|Forum topic by petergdenmark||posted 04-04-2012 02:02 PM||3633 views||0 times favorited||9 replies|
04-04-2012 02:02 PM
I’ve spent 500+ hours on a renovation of an old Wadkin AGS table saw. Had i known, I would have put it outside with a small roof over it and used it for rough sawing lumber.
But I thought “nothing more can go wrong now” and continued.
Now i’ve finally put it together, and it runs ok. One thing i havn’t been able to fix is the table top. It has a small, not abrupt, dip in the middle of about 0,015”, and the wings dips the same amount. but not uniformally (they are very slightly warped), so this is the point i arrived at, as a compromise
Now – i could try to get it milled flat, at a cost of about $500 (taxes here are severe). Further more – it would require me to take the saw apart again, which would again take a lot of time (pretty tricky procedure on this saw).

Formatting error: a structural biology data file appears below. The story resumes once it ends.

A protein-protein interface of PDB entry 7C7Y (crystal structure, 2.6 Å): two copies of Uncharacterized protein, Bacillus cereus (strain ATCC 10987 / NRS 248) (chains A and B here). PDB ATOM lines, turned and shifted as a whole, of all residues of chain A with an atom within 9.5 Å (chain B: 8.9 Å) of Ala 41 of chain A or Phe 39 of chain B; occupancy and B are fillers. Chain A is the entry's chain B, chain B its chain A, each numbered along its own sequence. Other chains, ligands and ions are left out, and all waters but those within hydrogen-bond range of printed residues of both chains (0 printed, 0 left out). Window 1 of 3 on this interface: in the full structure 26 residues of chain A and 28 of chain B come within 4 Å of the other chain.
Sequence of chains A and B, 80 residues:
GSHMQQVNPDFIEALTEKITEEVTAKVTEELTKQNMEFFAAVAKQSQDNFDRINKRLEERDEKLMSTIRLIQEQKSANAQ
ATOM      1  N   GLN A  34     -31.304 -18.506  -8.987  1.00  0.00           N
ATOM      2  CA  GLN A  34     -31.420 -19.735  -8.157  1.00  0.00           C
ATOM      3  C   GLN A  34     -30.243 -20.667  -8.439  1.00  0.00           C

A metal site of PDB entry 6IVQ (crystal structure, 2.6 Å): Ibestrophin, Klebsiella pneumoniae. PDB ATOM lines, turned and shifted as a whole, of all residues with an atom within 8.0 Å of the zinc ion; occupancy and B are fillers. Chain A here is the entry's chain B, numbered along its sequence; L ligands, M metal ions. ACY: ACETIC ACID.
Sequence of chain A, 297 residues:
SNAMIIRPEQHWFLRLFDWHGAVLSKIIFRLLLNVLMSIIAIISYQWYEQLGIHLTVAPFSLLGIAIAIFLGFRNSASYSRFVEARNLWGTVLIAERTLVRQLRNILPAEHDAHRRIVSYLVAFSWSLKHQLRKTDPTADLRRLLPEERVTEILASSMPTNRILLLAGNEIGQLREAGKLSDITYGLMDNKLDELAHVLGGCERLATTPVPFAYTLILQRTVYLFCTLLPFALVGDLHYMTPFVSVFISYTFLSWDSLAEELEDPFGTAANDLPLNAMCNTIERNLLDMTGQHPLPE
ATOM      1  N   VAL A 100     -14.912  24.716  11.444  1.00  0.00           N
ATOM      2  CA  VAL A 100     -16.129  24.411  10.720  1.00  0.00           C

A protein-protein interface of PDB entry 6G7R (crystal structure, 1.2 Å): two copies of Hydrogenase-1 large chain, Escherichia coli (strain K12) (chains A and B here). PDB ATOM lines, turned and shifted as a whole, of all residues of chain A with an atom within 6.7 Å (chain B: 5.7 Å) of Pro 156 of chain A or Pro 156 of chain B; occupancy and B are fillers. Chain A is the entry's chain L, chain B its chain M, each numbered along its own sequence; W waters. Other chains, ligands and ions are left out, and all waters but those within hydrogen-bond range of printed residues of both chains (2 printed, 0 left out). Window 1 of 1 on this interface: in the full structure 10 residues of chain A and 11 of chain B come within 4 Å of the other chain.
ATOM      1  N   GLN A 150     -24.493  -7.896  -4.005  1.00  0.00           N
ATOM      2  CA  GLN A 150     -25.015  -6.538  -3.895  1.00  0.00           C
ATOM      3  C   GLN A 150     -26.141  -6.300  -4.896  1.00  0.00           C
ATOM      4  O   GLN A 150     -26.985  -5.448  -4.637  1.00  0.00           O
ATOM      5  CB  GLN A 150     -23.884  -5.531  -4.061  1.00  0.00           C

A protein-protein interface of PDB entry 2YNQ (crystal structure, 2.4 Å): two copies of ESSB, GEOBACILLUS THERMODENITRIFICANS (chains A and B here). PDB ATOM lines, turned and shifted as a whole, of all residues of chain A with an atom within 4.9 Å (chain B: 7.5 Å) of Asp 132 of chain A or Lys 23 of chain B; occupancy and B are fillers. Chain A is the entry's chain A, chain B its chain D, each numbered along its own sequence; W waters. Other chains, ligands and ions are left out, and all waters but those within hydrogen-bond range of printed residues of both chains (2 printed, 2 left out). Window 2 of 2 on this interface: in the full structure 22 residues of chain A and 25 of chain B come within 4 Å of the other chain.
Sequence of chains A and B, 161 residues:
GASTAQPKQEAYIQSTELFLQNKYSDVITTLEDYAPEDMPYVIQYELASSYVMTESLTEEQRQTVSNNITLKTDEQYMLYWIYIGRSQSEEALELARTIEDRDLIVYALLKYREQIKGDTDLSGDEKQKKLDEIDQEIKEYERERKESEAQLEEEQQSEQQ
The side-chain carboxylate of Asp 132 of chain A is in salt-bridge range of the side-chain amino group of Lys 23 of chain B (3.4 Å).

It’s an old saw, and i paid $250 for it, and the rise and fall isn’t totally smooth, but the blade stay square when rising the blade, and it has other small faults, that isn’t a deal breaker, but just makes it impossible to get it to “good as new” condition.
So now i’m thinking that i might hunt for perfection, that isn’t possible for those of us on a budget. I watch Norm, The Wood Whisperer and video podcasts on other websites, and maybe this has brain washed me into thinking you can’t do fine furniture if your tools isn’t up to NASA specs.
I havn’t used the saw for anything serious yet, since i wanted to get the saw ready, and didn’t want to start woodworking (which was the original point), only to have to stop, and start messing with the saw again.
So honestly – how flat are your tables? How flat is flat enough? Are there any “official” flatness tolerances?
-- I'm from Denmark, but live in Sweden.